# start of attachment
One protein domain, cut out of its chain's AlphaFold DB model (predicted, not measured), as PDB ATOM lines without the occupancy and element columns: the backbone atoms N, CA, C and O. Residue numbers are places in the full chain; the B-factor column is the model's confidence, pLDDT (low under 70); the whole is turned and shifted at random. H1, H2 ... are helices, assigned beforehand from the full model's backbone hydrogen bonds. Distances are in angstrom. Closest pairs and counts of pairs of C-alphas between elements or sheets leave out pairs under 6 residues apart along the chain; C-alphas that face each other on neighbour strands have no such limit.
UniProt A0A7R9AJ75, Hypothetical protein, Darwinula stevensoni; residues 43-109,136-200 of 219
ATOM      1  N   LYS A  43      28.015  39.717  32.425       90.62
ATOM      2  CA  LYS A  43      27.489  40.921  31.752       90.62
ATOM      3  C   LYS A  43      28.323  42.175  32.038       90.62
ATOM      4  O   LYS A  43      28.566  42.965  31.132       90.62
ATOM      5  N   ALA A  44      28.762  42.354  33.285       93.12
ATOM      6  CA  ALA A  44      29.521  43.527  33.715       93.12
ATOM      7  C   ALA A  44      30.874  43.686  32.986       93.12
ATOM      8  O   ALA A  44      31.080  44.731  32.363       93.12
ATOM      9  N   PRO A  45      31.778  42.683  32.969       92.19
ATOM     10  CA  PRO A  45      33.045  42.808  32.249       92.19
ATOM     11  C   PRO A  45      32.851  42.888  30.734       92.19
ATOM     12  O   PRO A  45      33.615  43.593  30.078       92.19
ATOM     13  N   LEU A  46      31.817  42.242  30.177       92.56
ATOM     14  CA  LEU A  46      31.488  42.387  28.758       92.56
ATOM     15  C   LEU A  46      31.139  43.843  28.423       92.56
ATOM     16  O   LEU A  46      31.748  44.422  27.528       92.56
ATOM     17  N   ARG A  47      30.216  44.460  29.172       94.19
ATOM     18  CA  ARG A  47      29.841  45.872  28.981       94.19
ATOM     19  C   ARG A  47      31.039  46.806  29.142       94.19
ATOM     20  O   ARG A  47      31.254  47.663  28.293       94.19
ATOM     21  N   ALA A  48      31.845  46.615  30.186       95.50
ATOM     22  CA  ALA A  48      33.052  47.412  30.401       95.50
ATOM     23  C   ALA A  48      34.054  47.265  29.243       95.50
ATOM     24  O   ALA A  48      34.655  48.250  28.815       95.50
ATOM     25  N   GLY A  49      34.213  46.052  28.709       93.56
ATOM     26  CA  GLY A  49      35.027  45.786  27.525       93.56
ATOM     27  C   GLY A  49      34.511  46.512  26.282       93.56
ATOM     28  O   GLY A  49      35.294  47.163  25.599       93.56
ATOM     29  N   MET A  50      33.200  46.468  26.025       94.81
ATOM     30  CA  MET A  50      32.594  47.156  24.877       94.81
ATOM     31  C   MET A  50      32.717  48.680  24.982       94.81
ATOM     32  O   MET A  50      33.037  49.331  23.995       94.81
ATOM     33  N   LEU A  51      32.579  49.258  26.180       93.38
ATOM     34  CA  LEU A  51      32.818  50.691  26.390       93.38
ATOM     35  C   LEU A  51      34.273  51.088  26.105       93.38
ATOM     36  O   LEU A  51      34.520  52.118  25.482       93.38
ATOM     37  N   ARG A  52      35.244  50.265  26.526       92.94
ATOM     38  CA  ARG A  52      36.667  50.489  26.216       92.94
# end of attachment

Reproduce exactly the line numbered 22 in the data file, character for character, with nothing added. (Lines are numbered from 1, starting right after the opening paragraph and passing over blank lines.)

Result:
ATOM     21  N   ALA A  48      31.845  46.615  30.186       95.50